Reflection: Grappling with Complexity Hybrid Cars - Section 2: Activity


When finding an equation for each type of car, my students often need to struggle and persevere. There are several steps that they must think through:

  • For operating cost, they must realize that the cost of gas (operating cost) for a whole year must be found.
  • To calculate the operating cost, they must divide 12,000 by the number of miles the car gives per gallon, and then multiply by the price of a gallon of gas.

Example: For the hybrid car: 12,000mi/40 mpg = 300 gal. So 300 x $3.45 yields $1035 a year worth of gas.

I let students work in pairs so that they can help each other to overcome these challenges. Then, I try to be patient and let them come up the correct equation modeling the cost of owning each car.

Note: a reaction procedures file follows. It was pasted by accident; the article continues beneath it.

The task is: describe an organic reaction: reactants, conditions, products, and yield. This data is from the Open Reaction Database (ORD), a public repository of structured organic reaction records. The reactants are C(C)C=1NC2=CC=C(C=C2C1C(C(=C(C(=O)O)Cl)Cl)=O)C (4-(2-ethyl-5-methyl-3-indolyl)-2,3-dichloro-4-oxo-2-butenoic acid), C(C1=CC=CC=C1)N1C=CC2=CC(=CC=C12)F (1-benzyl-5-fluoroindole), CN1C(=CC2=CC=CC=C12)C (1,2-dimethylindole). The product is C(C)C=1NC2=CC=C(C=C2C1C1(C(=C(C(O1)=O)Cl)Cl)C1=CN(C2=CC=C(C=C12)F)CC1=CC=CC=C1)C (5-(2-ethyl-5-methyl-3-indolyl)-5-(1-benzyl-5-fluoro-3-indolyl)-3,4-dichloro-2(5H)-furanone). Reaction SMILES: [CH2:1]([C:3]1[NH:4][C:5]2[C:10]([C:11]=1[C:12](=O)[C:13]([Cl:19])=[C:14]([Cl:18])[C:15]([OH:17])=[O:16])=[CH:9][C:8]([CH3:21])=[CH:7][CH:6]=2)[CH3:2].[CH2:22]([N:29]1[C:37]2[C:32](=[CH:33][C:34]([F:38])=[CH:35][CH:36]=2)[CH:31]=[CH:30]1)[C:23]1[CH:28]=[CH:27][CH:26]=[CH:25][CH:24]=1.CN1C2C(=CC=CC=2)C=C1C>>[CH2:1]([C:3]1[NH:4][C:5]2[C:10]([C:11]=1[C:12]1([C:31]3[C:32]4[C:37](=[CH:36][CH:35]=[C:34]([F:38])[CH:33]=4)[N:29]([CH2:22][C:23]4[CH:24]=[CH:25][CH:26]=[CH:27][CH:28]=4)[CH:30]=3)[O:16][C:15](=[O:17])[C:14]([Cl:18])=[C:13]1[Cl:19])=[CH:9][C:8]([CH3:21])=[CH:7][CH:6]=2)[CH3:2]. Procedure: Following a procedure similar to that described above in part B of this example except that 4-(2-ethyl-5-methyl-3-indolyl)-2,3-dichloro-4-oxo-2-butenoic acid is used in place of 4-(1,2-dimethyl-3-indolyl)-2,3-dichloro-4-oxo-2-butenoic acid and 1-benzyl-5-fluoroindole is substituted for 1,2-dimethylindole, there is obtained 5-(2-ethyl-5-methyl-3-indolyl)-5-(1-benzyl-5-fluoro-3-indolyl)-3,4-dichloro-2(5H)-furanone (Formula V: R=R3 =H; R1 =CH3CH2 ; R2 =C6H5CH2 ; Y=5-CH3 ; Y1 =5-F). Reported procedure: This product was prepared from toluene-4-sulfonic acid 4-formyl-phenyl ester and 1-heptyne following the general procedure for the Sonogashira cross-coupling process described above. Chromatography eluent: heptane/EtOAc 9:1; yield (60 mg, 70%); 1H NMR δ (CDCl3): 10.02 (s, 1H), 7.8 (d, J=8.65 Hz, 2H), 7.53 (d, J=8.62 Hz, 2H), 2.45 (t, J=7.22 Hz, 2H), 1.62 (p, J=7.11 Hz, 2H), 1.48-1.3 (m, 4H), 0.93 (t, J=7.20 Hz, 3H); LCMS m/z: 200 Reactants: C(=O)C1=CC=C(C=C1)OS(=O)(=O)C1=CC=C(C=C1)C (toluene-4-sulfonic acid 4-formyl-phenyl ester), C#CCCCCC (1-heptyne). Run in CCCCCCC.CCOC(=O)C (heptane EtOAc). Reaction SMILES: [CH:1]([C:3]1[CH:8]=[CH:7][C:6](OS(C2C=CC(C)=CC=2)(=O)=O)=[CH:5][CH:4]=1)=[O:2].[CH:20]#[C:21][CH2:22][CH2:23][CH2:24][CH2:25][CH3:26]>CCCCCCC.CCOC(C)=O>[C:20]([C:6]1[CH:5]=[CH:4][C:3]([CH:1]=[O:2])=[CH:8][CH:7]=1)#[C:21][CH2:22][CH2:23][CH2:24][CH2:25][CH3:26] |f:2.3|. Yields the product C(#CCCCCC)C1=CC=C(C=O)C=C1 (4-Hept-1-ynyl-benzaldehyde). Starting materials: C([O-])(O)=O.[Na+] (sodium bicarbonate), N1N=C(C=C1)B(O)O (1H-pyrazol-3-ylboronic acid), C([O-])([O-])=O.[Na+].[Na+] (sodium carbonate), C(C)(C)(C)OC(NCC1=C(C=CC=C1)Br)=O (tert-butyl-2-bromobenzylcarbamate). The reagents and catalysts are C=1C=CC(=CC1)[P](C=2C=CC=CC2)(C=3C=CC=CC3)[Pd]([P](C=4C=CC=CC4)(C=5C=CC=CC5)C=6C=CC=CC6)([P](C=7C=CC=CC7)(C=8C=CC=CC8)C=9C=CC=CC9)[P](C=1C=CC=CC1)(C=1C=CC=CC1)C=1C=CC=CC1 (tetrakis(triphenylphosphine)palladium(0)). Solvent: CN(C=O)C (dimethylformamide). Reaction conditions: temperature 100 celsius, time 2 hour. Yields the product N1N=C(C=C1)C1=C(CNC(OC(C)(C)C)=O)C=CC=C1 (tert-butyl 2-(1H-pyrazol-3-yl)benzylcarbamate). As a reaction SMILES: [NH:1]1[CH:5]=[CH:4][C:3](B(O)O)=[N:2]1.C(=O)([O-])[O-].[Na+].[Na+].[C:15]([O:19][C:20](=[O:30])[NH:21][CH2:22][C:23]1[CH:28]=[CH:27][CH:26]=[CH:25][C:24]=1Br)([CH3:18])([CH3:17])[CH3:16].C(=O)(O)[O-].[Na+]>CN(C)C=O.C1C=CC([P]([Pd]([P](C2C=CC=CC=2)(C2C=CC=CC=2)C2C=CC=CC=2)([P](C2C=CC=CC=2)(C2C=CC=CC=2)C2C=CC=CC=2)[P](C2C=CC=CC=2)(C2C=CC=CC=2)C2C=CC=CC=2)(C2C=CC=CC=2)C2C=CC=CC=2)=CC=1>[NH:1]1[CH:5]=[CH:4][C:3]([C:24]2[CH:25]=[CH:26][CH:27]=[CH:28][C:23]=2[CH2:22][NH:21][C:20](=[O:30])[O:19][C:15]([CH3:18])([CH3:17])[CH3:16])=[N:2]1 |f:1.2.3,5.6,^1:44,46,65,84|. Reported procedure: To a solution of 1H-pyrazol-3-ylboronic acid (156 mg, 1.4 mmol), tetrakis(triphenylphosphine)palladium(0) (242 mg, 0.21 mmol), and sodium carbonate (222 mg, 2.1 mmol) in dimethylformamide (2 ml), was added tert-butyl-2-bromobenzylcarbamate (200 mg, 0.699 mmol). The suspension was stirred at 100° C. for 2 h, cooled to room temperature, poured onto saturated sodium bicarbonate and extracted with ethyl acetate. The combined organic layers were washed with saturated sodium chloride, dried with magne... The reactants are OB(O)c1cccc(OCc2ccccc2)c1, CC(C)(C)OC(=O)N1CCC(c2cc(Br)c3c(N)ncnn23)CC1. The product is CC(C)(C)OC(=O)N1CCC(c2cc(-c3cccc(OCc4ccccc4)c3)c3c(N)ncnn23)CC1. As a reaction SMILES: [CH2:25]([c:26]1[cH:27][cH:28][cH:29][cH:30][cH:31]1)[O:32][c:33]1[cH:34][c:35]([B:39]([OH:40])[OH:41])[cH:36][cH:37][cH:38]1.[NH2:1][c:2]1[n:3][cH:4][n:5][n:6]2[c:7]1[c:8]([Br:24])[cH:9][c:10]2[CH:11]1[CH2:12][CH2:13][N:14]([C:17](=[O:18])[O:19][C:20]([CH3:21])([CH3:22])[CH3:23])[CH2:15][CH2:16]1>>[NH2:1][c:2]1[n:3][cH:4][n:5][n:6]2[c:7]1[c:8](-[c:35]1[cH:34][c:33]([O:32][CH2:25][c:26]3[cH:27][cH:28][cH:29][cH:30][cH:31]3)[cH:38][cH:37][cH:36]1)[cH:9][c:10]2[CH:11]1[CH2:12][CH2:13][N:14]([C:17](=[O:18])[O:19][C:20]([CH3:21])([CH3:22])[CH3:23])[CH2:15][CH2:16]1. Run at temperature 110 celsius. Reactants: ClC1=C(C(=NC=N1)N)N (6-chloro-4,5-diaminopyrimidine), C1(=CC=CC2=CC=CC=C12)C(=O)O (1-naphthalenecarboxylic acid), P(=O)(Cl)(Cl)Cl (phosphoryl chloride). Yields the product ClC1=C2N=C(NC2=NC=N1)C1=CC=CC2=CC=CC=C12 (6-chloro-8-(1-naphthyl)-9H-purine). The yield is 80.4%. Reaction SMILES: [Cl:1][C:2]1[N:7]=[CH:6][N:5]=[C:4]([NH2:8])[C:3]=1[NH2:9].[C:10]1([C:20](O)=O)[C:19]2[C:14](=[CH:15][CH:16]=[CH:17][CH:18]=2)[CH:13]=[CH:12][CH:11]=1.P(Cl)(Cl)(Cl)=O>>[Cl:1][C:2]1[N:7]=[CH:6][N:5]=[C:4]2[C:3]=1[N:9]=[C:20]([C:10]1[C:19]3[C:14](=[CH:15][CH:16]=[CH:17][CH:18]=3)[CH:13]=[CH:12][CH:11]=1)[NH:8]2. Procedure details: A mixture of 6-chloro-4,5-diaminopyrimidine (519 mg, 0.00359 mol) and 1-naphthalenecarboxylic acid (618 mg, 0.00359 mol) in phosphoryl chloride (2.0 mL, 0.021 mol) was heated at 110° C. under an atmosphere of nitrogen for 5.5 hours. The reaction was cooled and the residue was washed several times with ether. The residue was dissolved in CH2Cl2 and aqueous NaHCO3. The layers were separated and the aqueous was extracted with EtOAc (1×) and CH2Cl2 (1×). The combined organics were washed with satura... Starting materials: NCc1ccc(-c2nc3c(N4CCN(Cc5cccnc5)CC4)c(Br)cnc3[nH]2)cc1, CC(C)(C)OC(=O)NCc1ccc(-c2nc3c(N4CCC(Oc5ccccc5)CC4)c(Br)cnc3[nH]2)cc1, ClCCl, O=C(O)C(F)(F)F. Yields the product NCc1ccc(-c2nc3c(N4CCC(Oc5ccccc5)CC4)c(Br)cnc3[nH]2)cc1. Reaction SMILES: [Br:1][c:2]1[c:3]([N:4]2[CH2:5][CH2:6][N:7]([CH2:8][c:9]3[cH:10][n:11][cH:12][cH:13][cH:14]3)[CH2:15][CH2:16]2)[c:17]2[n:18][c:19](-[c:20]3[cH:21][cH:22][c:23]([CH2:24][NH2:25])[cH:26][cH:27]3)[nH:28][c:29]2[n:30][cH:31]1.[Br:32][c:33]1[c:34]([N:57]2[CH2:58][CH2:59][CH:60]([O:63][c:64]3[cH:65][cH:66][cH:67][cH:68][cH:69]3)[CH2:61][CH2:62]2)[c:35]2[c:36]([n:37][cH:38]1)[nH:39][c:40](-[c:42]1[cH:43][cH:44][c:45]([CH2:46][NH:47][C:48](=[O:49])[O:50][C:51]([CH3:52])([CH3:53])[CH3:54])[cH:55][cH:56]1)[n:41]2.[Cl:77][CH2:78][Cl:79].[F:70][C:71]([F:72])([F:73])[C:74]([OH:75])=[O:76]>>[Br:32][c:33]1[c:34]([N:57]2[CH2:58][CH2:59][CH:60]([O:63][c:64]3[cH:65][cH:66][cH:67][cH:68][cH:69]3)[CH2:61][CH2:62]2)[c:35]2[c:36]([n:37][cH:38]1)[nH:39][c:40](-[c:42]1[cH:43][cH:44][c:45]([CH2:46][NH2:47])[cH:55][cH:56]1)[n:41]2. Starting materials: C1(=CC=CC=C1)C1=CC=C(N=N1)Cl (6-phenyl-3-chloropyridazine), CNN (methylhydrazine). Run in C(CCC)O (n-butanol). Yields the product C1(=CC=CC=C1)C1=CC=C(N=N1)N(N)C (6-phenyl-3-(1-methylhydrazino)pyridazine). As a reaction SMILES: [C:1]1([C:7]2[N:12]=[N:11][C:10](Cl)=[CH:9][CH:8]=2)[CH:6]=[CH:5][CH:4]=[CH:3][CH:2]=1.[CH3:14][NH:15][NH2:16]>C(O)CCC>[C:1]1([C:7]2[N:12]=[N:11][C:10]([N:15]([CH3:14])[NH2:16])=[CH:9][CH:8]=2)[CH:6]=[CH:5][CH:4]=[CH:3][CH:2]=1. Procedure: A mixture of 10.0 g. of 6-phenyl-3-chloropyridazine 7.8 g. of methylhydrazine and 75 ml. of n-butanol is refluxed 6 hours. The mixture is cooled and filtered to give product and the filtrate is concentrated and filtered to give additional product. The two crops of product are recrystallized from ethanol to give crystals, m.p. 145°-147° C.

My students are very good at trying to get the equation out of me, always asking "is this right?", "is this it?"  I am prepared for them and I only say that the equation must represent the cost of owning and operating the vehicle. After a while, if neither student comes up with the equation and time is running out on them, I give them hints about the two bullet points above.  

  Grappling with Complexity: Writing Equations in a Modeling Task
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Hybrid Cars

Unit 2: Solving Linear Equations
Lesson 10 of 10

Objective: SWBAT solve a real world problem using graphing calculators to compare linear graphs

Big Idea: Can buying a Hybrid car actually save money? Students compare graphs to determine just when a Hybrid is best.

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